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Genome editing delays ageing in mice

25 January 2021
Appeared in BioNews 1080

A novel driver of cellular senescence has been identified which, when targeted, slows ageing in mice.

Old age is a risk factor for many diseases, such as cancer and dementia. Cellular senescence, a process in which cells stop dividing, promotes ageing. Therefore, slowing this senescence is an attractive prospect and an increasing research focus. Recently, scientists at the Chinese Academy of Sciences in Beijing, China, investigated novel drivers of senescence to try and delay ageing in mice.

'These mice show after six to eight months overall improved appearance and grip strength and, most importantly, they have extended lifespan for about 25 percent,' Professor Qu Jing, co-lead author of the study said.

The team first generated human mesenchymal stem cells (hMPCs) that carried mutations causative of either Werner syndrome or Hutchinson-Gilford progeria syndrome – both accelerated ageing disorders. The team employed a genome-wide CRISPR/Cas9-based screen in the mutated hMPCs, whereby they reduced the expression of thousands of genes to observe the effects of their deficiency.

Deficiency of the KAT7 gene made the cells more youthful in appearance and improved their survival rate, thus reducing cellular senescence. Furthermore, KAT7 overexpression accelerated cellular senescence. Overall, the research has demonstrated that KAT7 is a senescence gene.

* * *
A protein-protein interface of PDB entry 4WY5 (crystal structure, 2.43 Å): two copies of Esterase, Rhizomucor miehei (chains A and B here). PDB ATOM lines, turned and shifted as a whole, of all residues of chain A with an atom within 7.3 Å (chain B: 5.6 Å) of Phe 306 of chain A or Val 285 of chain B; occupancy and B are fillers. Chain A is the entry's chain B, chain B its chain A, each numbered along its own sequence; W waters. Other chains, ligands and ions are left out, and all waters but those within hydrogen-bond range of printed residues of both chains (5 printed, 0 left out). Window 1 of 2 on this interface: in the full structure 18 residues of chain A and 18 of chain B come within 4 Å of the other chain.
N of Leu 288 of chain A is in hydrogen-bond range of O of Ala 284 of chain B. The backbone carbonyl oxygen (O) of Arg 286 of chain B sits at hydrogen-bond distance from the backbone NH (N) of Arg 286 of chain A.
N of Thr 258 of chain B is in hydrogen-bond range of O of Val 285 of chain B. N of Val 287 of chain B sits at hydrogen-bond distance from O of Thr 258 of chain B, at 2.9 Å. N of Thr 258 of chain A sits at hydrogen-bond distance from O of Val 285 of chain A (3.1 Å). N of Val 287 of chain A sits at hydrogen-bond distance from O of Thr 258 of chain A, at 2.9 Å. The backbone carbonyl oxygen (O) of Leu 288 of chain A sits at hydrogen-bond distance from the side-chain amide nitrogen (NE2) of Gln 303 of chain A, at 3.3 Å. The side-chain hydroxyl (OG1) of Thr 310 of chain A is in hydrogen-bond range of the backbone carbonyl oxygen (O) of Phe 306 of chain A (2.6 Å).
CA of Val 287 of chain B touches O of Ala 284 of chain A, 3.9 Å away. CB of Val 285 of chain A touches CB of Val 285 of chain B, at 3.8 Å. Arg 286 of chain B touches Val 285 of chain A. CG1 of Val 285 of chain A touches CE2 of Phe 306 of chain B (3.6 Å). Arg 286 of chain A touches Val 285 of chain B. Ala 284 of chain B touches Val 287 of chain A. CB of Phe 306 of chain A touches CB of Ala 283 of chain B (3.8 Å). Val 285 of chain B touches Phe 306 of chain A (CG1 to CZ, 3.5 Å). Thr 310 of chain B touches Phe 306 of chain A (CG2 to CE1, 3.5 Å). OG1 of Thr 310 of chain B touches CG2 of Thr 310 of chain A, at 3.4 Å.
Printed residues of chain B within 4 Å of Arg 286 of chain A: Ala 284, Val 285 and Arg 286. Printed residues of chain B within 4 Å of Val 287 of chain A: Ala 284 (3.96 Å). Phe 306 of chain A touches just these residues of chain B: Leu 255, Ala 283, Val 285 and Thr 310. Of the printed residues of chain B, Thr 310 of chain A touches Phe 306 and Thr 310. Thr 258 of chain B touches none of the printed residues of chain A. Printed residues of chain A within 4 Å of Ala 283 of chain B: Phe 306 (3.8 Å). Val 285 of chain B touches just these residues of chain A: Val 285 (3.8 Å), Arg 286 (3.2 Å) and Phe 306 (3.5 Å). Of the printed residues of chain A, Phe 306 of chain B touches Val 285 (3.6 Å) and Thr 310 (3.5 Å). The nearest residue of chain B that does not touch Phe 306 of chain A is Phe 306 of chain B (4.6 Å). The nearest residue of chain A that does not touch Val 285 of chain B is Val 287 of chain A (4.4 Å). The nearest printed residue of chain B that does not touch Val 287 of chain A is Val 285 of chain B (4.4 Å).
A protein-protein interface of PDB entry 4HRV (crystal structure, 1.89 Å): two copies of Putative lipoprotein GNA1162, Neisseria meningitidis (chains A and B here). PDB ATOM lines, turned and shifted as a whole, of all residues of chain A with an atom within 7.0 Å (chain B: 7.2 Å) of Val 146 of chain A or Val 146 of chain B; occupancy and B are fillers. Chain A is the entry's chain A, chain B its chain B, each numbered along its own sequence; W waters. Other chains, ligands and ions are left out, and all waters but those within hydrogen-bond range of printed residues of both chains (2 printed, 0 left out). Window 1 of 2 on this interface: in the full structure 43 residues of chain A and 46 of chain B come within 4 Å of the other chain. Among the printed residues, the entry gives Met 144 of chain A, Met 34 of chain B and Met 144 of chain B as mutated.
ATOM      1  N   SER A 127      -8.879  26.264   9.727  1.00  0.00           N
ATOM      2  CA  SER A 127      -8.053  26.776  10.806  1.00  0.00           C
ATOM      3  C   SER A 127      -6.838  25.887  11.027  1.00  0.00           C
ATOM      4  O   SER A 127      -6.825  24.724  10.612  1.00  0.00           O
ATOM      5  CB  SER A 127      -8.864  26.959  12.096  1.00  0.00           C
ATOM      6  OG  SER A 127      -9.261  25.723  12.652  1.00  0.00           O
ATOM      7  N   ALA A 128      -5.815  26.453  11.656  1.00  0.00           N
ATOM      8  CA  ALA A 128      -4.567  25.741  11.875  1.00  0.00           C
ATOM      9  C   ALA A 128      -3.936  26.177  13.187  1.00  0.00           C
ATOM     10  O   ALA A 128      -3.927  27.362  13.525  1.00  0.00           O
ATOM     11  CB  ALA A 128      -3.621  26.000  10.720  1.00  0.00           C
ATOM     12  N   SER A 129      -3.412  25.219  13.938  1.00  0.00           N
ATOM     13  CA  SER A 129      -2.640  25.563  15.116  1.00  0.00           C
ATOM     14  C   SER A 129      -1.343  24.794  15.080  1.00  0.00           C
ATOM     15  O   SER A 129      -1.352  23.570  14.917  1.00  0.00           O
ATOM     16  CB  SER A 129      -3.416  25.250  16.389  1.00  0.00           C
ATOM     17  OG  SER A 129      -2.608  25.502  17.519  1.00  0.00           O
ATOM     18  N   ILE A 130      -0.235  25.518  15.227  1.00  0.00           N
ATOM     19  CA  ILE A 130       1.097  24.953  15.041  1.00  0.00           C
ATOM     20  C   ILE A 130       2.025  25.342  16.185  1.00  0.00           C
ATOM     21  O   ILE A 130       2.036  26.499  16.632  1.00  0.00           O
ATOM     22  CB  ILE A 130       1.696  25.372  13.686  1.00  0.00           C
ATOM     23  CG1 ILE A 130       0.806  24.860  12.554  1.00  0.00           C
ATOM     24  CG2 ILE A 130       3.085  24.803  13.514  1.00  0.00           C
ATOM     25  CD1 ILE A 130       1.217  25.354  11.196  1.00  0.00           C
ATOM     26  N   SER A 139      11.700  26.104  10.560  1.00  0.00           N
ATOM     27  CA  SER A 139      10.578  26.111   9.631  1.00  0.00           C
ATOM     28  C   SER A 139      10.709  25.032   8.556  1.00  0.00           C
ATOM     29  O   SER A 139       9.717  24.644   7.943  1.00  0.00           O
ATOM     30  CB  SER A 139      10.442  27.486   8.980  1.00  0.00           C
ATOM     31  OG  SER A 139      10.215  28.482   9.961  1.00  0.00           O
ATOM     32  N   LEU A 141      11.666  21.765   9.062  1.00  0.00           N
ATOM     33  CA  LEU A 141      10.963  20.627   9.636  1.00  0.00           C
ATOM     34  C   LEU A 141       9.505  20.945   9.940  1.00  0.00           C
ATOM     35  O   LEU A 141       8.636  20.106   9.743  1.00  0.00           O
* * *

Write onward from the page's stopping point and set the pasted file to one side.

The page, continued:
The researchers then investigated the effect of KAT7 deficiency in mice and discovered that in both naturally aged mice and mice with premature ageing mutations, targeted genome editing of KAT7 improved their liver function and extended their lifespans.

'We just tested the function of the gene in different kinds of cell types, in the human stem cell, the mesenchymal progenitor cells, in the human liver cell and the mouse liver cell and for all of these cells we didn't see any detectable cellular toxicity,' Professor Jing told the Daily Mail. 'And for the mice, we also didn't see any side effect yet.'

Although a long way off, inactivation of KAT7 could potentially slow ageing in humans. Professor Jing added, 'It's still definitely necessary to test the function of KAT7 in other cell types of humans and other organs of mice and in the other pre-clinical animals before we use the strategy for human ageing or other health conditions.'

This research was published in the journal Science Translational Medicine.

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